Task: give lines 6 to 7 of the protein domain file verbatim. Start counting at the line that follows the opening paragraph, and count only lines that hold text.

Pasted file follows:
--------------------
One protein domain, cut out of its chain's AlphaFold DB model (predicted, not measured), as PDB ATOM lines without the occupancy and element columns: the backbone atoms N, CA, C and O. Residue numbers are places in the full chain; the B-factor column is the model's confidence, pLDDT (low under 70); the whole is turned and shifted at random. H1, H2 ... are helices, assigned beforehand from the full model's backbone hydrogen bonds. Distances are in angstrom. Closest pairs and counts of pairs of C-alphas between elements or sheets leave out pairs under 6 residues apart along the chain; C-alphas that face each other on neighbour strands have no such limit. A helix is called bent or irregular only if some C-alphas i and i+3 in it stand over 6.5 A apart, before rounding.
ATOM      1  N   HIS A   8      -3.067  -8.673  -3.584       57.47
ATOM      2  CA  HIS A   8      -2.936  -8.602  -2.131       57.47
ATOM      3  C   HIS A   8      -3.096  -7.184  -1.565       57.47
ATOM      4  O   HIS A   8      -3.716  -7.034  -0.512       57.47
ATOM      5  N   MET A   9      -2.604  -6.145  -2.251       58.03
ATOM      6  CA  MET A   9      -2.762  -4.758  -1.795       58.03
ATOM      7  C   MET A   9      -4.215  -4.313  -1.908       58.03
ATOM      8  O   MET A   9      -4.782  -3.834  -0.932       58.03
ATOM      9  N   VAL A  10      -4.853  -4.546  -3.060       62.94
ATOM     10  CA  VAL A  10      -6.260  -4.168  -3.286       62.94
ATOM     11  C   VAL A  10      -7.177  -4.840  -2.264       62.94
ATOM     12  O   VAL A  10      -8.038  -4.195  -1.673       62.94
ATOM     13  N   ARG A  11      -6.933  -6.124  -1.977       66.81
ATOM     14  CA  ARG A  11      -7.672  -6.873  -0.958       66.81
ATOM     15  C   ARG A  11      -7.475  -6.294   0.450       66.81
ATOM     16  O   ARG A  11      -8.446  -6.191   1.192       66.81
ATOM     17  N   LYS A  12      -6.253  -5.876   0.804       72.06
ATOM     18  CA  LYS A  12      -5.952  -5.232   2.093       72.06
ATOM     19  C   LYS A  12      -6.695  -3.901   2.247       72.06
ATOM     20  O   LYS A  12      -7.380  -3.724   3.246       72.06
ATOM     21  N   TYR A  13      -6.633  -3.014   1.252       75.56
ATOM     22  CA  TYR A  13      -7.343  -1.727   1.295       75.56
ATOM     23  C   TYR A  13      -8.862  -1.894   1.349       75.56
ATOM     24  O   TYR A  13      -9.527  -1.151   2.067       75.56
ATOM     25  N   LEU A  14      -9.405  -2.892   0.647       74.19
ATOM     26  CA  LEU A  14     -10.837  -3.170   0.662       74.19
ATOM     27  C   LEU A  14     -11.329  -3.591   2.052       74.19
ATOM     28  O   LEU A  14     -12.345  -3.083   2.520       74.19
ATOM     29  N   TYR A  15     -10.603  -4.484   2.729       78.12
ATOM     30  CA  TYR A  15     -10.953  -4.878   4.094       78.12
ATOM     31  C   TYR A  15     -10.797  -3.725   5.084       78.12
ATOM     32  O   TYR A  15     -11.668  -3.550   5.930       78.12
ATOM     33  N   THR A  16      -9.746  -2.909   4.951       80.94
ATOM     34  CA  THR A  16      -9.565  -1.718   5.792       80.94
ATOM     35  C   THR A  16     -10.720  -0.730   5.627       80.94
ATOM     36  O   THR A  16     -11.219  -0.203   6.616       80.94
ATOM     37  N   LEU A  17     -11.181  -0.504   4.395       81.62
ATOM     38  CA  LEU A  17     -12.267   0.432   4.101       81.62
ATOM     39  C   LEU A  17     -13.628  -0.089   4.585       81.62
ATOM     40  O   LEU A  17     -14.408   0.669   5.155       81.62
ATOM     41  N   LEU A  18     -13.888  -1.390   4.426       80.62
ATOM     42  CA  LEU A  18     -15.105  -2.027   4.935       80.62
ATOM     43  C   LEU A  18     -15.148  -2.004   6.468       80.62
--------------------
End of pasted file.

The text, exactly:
ATOM      6  CA  MET A   9      -2.762  -4.758  -1.795       58.03
ATOM      7  C   MET A   9      -4.215  -4.313  -1.908       58.03